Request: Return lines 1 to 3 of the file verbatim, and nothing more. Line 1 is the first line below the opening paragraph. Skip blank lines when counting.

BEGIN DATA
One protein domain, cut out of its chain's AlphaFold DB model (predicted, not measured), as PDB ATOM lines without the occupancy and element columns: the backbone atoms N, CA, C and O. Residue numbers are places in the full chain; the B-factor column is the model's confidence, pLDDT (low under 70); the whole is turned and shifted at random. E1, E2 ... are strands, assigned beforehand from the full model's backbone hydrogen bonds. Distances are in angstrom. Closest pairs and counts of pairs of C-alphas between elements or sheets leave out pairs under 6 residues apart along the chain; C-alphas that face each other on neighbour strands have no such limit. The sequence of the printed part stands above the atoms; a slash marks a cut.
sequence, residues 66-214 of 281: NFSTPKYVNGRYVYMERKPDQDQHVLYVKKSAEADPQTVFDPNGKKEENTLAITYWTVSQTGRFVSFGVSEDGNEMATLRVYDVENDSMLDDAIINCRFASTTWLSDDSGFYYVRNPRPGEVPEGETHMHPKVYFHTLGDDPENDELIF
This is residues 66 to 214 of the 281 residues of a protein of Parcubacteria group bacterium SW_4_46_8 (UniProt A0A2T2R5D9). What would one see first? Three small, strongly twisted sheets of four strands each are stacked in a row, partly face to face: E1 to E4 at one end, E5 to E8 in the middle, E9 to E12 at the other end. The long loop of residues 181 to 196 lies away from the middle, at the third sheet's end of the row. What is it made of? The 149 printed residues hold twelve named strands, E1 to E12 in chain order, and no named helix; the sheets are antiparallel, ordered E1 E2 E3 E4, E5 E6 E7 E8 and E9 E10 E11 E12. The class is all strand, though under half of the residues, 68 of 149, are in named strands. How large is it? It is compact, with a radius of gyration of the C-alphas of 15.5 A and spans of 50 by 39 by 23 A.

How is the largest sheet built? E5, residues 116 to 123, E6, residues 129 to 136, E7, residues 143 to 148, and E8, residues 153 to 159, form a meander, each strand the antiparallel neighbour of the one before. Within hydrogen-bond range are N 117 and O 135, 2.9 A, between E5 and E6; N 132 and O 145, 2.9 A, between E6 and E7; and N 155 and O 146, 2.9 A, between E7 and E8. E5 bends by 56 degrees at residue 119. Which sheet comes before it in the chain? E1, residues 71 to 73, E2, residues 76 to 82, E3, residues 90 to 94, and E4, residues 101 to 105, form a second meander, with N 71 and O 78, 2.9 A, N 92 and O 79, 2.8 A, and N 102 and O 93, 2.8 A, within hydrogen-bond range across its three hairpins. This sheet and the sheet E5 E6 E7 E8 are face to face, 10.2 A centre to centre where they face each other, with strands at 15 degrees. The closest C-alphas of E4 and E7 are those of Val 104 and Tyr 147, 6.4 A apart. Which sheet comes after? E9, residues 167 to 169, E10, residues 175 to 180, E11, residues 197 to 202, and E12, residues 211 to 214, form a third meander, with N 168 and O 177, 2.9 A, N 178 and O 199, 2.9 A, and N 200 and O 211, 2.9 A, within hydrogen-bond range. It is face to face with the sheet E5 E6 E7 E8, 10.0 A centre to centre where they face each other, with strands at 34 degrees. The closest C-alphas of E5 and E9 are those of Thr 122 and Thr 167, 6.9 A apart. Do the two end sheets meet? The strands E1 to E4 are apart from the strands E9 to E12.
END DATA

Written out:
sequence, residues 66-214 of 281: NFSTPKYVNGRYVYMERKPDQDQHVLYVKKSAEADPQTVFDPNGKKEENTLAITYWTVSQTGRFVSFGVSEDGNEMATLRVYDVENDSMLDDAIINCRFASTTWLSDDSGFYYVRNPRPGEVPEGETHMHPKVYFHTLGDDPENDELIF
This is residues 66 to 214 of the 281 residues of a protein of Parcubacteria group bacterium SW_4_46_8 (UniProt A0A2T2R5D9). What would one see first? Three small, strongly twisted sheets of four strands each are stacked in a row, partly face to face: E1 to E4 at one end, E5 to E8 in the middle, E9 to E12 at the other end. The long loop of residues 181 to 196 lies away from the middle, at the third sheet's end of the row. What is it made of? The 149 printed residues hold twelve named strands, E1 to E12 in chain order, and no named helix; the sheets are antiparallel, ordered E1 E2 E3 E4, E5 E6 E7 E8 and E9 E10 E11 E12. The class is all strand, though under half of the residues, 68 of 149, are in named strands. How large is it? It is compact, with a radius of gyration of the C-alphas of 15.5 A and spans of 50 by 39 by 23 A.

How is the largest sheet built? E5, residues 116 to 123, E6, residues 129 to 136, E7, residues 143 to 148, and E8, residues 153 to 159, form a meander, each strand the antiparallel neighbour of the one before. Within hydrogen-bond range are N 117 and O 135, 2.9 A, between E5 and E6; N 132 and O 145, 2.9 A, between E6 and E7; and N 155 and O 146, 2.9 A, between E7 and E8. E5 bends by 56 degrees at residue 119. Which sheet comes before it in the chain? E1, residues 71 to 73, E2, residues 76 to 82, E3, residues 90 to 94, and E4, residues 101 to 105, form a second meander, with N 71 and O 78, 2.9 A, N 92 and O 79, 2.8 A, and N 102 and O 93, 2.8 A, within hydrogen-bond range across its three hairpins. This sheet and the sheet E5 E6 E7 E8 are face to face, 10.2 A centre to centre where they face each other, with strands at 15 degrees. The closest C-alphas of E4 and E7 are those of Val 104 and Tyr 147, 6.4 A apart. Which sheet comes after? E9, residues 167 to 169, E10, residues 175 to 180, E11, residues 197 to 202, and E12, residues 211 to 214, form a third meander, with N 168 and O 177, 2.9 A, N 178 and O 199, 2.9 A, and N 200 and O 211, 2.9 A, within hydrogen-bond range. It is face to face with the sheet E5 E6 E7 E8, 10.0 A centre to centre where they face each other, with strands at 34 degrees. The closest C-alphas of E5 and E9 are those of Thr 122 and Thr 167, 6.9 A apart. Do the two end sheets meet? The strands E1 to E4 are apart from the strands E9 to E12.